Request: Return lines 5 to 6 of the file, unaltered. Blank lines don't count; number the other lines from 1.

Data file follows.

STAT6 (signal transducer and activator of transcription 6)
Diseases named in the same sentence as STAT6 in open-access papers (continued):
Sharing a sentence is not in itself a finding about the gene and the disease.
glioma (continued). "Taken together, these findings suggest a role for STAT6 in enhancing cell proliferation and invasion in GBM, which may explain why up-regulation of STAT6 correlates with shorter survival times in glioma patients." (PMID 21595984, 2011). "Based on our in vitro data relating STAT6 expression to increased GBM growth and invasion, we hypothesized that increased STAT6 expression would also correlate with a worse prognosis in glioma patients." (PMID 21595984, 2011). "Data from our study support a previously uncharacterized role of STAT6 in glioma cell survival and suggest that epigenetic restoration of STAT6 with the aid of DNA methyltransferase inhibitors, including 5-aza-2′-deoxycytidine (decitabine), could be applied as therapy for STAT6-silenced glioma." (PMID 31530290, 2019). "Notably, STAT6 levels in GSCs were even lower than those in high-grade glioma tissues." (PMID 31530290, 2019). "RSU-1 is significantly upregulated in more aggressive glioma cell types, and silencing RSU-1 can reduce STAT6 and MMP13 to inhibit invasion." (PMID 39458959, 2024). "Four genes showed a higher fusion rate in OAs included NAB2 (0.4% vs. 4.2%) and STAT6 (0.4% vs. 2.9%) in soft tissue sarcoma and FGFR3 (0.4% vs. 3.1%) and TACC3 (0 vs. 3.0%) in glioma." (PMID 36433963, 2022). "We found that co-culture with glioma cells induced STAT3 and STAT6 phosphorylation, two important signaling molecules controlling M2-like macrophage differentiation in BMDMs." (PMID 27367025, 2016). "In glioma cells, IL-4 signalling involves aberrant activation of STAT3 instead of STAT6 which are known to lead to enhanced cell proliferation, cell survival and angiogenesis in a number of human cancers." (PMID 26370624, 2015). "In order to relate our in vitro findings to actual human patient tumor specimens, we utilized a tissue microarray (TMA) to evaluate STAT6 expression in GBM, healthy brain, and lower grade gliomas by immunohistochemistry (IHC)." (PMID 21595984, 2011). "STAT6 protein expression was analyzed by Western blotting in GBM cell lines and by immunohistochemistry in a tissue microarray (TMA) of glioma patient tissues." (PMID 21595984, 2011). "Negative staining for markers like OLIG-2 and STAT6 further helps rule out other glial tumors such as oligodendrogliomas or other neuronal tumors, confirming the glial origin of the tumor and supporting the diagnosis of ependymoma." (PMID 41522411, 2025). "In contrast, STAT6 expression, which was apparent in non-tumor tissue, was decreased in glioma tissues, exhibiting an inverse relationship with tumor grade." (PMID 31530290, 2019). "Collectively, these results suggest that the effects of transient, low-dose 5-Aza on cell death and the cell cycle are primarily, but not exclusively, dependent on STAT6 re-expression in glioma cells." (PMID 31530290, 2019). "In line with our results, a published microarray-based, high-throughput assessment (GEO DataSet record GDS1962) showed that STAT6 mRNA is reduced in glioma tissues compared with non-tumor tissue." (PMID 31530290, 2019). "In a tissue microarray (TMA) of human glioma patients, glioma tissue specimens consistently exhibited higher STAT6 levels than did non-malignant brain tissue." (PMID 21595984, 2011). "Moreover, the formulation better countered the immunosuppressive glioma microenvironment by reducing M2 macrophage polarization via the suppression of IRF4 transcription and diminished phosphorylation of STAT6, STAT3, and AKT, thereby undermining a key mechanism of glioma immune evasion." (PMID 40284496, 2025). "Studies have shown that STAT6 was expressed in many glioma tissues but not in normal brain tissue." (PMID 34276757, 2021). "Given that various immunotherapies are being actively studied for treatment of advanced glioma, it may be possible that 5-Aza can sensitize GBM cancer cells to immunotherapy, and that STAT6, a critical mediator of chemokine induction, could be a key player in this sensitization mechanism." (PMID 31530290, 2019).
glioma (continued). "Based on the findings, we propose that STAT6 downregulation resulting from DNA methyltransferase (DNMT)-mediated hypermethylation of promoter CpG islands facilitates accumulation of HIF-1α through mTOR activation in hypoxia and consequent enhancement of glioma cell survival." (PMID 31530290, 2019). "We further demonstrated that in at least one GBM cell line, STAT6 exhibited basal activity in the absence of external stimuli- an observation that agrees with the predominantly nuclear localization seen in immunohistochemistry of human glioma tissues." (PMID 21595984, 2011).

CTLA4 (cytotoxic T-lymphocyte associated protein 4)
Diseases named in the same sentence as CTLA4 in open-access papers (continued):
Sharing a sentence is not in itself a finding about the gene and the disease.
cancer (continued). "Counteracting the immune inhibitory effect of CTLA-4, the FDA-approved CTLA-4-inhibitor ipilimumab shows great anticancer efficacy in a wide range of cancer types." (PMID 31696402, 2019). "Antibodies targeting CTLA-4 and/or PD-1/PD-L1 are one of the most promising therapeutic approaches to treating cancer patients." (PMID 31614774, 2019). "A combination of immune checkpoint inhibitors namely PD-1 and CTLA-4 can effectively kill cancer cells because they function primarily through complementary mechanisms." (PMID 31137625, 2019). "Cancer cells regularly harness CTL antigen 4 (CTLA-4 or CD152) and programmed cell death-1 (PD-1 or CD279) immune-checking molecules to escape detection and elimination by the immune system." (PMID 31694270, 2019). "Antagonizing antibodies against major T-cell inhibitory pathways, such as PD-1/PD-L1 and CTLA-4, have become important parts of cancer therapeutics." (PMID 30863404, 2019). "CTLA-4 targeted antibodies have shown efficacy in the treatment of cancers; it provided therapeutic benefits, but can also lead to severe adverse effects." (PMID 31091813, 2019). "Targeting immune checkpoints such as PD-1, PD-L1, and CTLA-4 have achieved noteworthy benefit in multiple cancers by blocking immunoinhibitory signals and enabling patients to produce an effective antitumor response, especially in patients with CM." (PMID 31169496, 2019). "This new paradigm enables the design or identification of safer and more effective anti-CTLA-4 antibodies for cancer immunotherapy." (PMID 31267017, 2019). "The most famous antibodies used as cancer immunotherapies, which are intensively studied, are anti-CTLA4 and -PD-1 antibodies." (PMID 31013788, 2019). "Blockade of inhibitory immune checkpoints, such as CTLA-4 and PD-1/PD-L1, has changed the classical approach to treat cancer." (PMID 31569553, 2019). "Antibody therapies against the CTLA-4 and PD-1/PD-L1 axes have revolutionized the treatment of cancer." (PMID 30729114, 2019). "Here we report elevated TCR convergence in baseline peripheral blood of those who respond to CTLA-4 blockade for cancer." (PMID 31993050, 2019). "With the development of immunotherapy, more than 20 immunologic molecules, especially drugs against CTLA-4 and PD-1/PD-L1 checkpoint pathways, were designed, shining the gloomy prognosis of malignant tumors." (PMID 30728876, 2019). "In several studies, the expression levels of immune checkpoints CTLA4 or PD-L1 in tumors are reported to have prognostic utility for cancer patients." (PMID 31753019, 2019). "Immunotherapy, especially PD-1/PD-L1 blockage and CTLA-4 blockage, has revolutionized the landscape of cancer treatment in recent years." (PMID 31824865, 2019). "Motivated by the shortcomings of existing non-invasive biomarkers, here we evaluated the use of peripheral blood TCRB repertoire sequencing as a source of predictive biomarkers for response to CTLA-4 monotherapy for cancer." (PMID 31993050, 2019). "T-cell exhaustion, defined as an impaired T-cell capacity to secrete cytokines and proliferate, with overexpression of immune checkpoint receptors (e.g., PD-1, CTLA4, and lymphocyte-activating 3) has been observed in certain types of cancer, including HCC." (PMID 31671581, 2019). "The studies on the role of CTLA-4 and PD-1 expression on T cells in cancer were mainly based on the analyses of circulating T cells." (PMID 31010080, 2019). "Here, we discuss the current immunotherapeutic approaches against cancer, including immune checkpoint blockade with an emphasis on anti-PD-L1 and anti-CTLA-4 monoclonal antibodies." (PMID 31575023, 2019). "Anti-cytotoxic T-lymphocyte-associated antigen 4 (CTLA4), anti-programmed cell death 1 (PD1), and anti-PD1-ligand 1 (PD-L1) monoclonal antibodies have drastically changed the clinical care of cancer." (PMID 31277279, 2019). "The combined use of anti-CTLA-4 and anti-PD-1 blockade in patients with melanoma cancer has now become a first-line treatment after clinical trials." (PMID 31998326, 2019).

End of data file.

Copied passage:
glioma (continued). "Based on the findings, we propose that STAT6 downregulation resulting from DNA methyltransferase (DNMT)-mediated hypermethylation of promoter CpG islands facilitates accumulation of HIF-1α through mTOR activation in hypoxia and consequent enhancement of glioma cell survival." (PMID 31530290, 2019). "We further demonstrated that in at least one GBM cell line, STAT6 exhibited basal activity in the absence of external stimuli- an observation that agrees with the predominantly nuclear localization seen in immunohistochemistry of human glioma tissues." (PMID 21595984, 2011).

CTLA4 (cytotoxic T-lymphocyte associated protein 4)